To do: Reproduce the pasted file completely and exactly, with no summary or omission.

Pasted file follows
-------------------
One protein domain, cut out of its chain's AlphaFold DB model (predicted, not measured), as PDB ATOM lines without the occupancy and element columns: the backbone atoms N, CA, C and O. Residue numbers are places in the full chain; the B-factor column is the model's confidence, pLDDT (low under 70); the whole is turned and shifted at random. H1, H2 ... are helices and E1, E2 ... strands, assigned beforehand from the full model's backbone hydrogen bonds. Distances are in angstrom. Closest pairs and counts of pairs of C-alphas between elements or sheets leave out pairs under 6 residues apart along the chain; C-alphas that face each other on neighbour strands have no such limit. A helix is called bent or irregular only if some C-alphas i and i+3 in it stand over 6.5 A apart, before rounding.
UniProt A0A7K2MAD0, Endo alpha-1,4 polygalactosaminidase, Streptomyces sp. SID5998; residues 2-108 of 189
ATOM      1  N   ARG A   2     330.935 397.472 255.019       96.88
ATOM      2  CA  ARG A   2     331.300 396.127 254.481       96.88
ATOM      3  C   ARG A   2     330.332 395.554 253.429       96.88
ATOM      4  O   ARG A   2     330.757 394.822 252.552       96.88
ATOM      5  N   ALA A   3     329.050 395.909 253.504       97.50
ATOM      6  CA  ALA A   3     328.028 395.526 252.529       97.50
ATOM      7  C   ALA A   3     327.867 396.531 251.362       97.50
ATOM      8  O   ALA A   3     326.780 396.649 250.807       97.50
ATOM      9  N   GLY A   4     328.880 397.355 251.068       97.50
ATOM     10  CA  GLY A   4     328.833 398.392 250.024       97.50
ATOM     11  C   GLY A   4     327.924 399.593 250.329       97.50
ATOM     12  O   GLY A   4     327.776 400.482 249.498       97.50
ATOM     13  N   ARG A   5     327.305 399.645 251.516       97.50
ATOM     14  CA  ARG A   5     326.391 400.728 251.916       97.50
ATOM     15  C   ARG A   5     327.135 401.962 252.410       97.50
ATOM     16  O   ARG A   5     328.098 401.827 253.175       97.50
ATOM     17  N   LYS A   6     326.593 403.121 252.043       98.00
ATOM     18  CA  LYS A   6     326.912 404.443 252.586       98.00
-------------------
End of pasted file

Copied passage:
One protein domain, cut out of its chain's AlphaFold DB model (predicted, not measured), as PDB ATOM lines without the occupancy and element columns: the backbone atoms N, CA, C and O. Residue numbers are places in the full chain; the B-factor column is the model's confidence, pLDDT (low under 70); the whole is turned and shifted at random. H1, H2 ... are helices and E1, E2 ... strands, assigned beforehand from the full model's backbone hydrogen bonds. Distances are in angstrom. Closest pairs and counts of pairs of C-alphas between elements or sheets leave out pairs under 6 residues apart along the chain; C-alphas that face each other on neighbour strands have no such limit. A helix is called bent or irregular only if some C-alphas i and i+3 in it stand over 6.5 A apart, before rounding.
UniProt A0A7K2MAD0, Endo alpha-1,4 polygalactosaminidase, Streptomyces sp. SID5998; residues 2-108 of 189
ATOM      1  N   ARG A   2     330.935 397.472 255.019       96.88
ATOM      2  CA  ARG A   2     331.300 396.127 254.481       96.88
ATOM      3  C   ARG A   2     330.332 395.554 253.429       96.88
ATOM      4  O   ARG A   2     330.757 394.822 252.552       96.88
ATOM      5  N   ALA A   3     329.050 395.909 253.504       97.50
ATOM      6  CA  ALA A   3     328.028 395.526 252.529       97.50
ATOM      7  C   ALA A   3     327.867 396.531 251.362       97.50
ATOM      8  O   ALA A   3     326.780 396.649 250.807       97.50
ATOM      9  N   GLY A   4     328.880 397.355 251.068       97.50
ATOM     10  CA  GLY A   4     328.833 398.392 250.024       97.50
ATOM     11  C   GLY A   4     327.924 399.593 250.329       97.50
ATOM     12  O   GLY A   4     327.776 400.482 249.498       97.50
ATOM     13  N   ARG A   5     327.305 399.645 251.516       97.50
ATOM     14  CA  ARG A   5     326.391 400.728 251.916       97.50
ATOM     15  C   ARG A   5     327.135 401.962 252.410       97.50
ATOM     16  O   ARG A   5     328.098 401.827 253.175       97.50
ATOM     17  N   LYS A   6     326.593 403.121 252.043       98.00
ATOM     18  CA  LYS A   6     326.912 404.443 252.586       98.00